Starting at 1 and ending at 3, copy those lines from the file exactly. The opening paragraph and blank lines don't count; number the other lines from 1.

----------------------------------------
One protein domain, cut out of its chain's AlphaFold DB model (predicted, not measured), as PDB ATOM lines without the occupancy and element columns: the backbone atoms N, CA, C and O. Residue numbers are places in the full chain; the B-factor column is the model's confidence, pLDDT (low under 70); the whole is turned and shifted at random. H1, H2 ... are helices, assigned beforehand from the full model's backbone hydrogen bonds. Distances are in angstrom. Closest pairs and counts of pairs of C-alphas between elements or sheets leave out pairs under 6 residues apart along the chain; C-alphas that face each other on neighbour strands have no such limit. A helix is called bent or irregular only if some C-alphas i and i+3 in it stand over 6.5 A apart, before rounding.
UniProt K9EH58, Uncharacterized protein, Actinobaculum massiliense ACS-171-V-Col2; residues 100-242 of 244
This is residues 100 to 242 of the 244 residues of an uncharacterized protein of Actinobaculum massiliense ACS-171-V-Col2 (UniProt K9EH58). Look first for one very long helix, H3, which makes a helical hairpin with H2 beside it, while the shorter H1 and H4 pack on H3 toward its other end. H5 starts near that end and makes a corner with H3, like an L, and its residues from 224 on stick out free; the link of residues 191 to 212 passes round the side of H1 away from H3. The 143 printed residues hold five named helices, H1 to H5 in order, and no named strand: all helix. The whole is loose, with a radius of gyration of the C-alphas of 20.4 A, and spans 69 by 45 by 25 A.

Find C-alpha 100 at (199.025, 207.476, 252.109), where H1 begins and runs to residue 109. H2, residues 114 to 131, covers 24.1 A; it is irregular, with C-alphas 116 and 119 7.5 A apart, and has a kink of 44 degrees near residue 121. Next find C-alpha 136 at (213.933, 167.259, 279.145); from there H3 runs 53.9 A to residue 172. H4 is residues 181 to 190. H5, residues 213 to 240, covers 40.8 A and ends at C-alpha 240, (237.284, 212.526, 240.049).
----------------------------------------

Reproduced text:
UniProt K9EH58, Uncharacterized protein, Actinobaculum massiliense ACS-171-V-Col2; residues 100-242 of 244
This is residues 100 to 242 of the 244 residues of an uncharacterized protein of Actinobaculum massiliense ACS-171-V-Col2 (UniProt K9EH58). Look first for one very long helix, H3, which makes a helical hairpin with H2 beside it, while the shorter H1 and H4 pack on H3 toward its other end. H5 starts near that end and makes a corner with H3, like an L, and its residues from 224 on stick out free; the link of residues 191 to 212 passes round the side of H1 away from H3. The 143 printed residues hold five named helices, H1 to H5 in order, and no named strand: all helix. The whole is loose, with a radius of gyration of the C-alphas of 20.4 A, and spans 69 by 45 by 25 A.

Find C-alpha 100 at (199.025, 207.476, 252.109), where H1 begins and runs to residue 109. H2, residues 114 to 131, covers 24.1 A; it is irregular, with C-alphas 116 and 119 7.5 A apart, and has a kink of 44 degrees near residue 121. Next find C-alpha 136 at (213.933, 167.259, 279.145); from there H3 runs 53.9 A to residue 172. H4 is residues 181 to 190. H5, residues 213 to 240, covers 40.8 A and ends at C-alpha 240, (237.284, 212.526, 240.049).